Image result for november

As flu season approaches it's important to review the signs and symptoms of the flu and steps you can take to help protect yourself and prevent the spread of the flu.

Influenza is a viral infection that attacks your respiratory system — your nose, throat and lungs. Influenza, commonly called the flu, is not the same as stomach "flu" viruses that cause diarrhea and vomiting.

Initially, the flu may seem like a common cold with a runny nose, sneezing and sore throat. But colds usually develop slowly, whereas the flu tends to come on suddenly. And although a cold can be a nuisance, you usually feel much worse with the flu.

Flu is a serious contagious disease that can lead to hospitalization and even death.

The CDC urges you to take the following actions to protect yourself and others from influenza (the flu):

  • Try to avoid close contact with sick people.

  • While sick, limit contact with others as much as possible to keep from infecting them.

  • If you are sick with flu symptoms, CDC recommends that you stay home for at least 24 hours after your fever is gone except to get medical care or for other necessities. (Your fever should be gone for 24 hours without the use of a fever-reducing medicine.)

  • Cover your nose and mouth with a tissue when you cough or sneeze. Throw the tissue in the trash after you use it.

  • Wash your hands often with soap and water. If soap and water are not available, use an alcohol-based hand rub.

  • Avoid touching your eyes, nose and mouth. Germs spread this way.

  • Clean and disinfect surfaces and objects that may be contaminated with germs like the flu

Image result for divider line autumn


Image result for thanksgiving

Image result for health tips for thanksgiving

Image result for scroll divider
Image result for world diabetes day posters

Image result for hypoglycemia symptomsRelated image
Image result for scroll divider

Related image

November is National Epilepsy Awareness Month!

Epilepsy is the 4th most common neurological disease in the nation. In fact, 1 in 26 people will be diagnosed with epilepsy at some point in their lifetime. Yet epilepsy remains misunderstood by the general public, and unfortunately sometimes discriminated against. Anyone can have epilepsy, and everyone should know about the prevalence, impact and seizure first aid.  

First aid for generalized tonic-clonic (grand mal) seizures

When most people think of a seizure, they think of a generalized tonic-clonic seizure, also called a grand mal seizure. In this type of seizure, the person may cry out, fall, shake or jerk, and become unaware of what’s going on around them.

Here are things you can do to help someone who is having this type of seizure:

  • Ease the person to the floor.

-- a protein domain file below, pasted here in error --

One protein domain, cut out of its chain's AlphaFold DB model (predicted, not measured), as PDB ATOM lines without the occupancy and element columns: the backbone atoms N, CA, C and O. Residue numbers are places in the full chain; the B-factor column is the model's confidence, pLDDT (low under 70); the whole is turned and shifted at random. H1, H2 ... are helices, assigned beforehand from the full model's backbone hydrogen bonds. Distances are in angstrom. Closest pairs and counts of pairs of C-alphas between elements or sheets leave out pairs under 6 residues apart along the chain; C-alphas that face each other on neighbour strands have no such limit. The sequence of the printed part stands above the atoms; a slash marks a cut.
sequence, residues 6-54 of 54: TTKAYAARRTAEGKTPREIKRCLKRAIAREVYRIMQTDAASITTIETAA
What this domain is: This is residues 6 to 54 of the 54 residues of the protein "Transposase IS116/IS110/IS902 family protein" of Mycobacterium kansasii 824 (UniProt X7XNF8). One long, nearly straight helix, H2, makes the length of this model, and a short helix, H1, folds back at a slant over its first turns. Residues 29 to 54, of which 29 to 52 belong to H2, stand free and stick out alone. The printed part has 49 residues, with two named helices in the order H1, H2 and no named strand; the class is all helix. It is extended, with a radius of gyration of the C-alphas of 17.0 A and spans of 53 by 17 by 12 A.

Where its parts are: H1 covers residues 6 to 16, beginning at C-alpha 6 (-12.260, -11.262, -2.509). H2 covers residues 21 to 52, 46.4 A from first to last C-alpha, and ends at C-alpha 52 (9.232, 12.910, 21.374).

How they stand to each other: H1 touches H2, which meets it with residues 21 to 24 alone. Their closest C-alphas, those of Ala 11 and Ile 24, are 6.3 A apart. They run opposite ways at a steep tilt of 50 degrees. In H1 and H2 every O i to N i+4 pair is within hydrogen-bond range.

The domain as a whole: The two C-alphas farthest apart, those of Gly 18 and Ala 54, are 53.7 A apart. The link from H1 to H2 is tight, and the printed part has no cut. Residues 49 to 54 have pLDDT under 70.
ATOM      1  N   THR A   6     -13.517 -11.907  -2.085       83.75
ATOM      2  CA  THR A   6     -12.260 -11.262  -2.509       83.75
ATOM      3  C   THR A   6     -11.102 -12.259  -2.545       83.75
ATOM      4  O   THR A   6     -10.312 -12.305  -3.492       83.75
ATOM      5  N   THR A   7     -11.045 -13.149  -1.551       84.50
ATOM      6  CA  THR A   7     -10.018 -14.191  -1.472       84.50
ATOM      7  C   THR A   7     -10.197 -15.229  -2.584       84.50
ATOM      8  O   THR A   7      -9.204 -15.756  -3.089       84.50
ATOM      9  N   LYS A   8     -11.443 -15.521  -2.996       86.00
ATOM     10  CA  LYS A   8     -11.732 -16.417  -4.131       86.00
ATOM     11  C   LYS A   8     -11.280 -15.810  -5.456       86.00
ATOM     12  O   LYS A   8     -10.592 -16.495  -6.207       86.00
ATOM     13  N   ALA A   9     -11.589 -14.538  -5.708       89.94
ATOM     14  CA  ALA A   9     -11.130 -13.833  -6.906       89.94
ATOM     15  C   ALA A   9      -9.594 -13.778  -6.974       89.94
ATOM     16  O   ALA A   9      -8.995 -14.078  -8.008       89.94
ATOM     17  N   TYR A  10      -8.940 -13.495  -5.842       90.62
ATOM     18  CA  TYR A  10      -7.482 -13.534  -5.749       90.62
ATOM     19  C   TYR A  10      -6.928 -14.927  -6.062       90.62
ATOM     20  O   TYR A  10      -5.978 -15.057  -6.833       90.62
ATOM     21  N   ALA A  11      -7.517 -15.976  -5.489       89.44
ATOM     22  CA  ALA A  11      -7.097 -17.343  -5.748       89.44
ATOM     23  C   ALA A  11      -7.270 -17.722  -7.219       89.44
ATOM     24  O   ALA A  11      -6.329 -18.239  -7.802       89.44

• Turn the person gently onto one side. This will help the person breathe.

  • Clear the area around the person of anything hard or sharp. This can prevent injury.

  • Put something soft and flat, like a folded jacket, under his or her head.

  • Remove eyeglasses.

  • Loosen ties or anything around the neck that may make it hard to breathe.

  • Time the seizure. Call 911 if the seizure lasts longer than 5 minutes.

First aid for any type of seizure

There are many types of seizures. Most seizures end in a few minutes. These are general steps to help someone who is having any type seizure:

  • Stay with the person until the seizure ends and he or she is fully awake. After it ends, help the person sit in a safe place. Once they are alert and able to communicate, tell them what happened in very simple terms.

  • Comfort the person and speak calmly.

  • Check to see if the person is wearing or a medical bracelet or other emergency information.

  • Keep yourself and other people calm.

  • Offer to call a taxi or another person to make sure the person gets home safely.

Read about first aid for different types seizures:  Epilepsy Foundation Seizure First Aid.

Knowing what NOT to do is important for keeping a person safe during or after a seizure. Never do any of the following things stop sign with hand

  • Do not hold the person down or try to stop his or

  • her movements.

  • Do not put anything in the person’s mouth. This can injure teeth or the jaw. A person having a seizure cannot swallow his or her tongue.

  • Do not try to give mouth-to-mouth breaths (like CPR). People usually start breathing again on their own after a seizure.

  • Do not offer the person water or food until he or she is fully alert.

Website by SchoolMessenger Presence. © 2019 West Corporation. All rights reserved.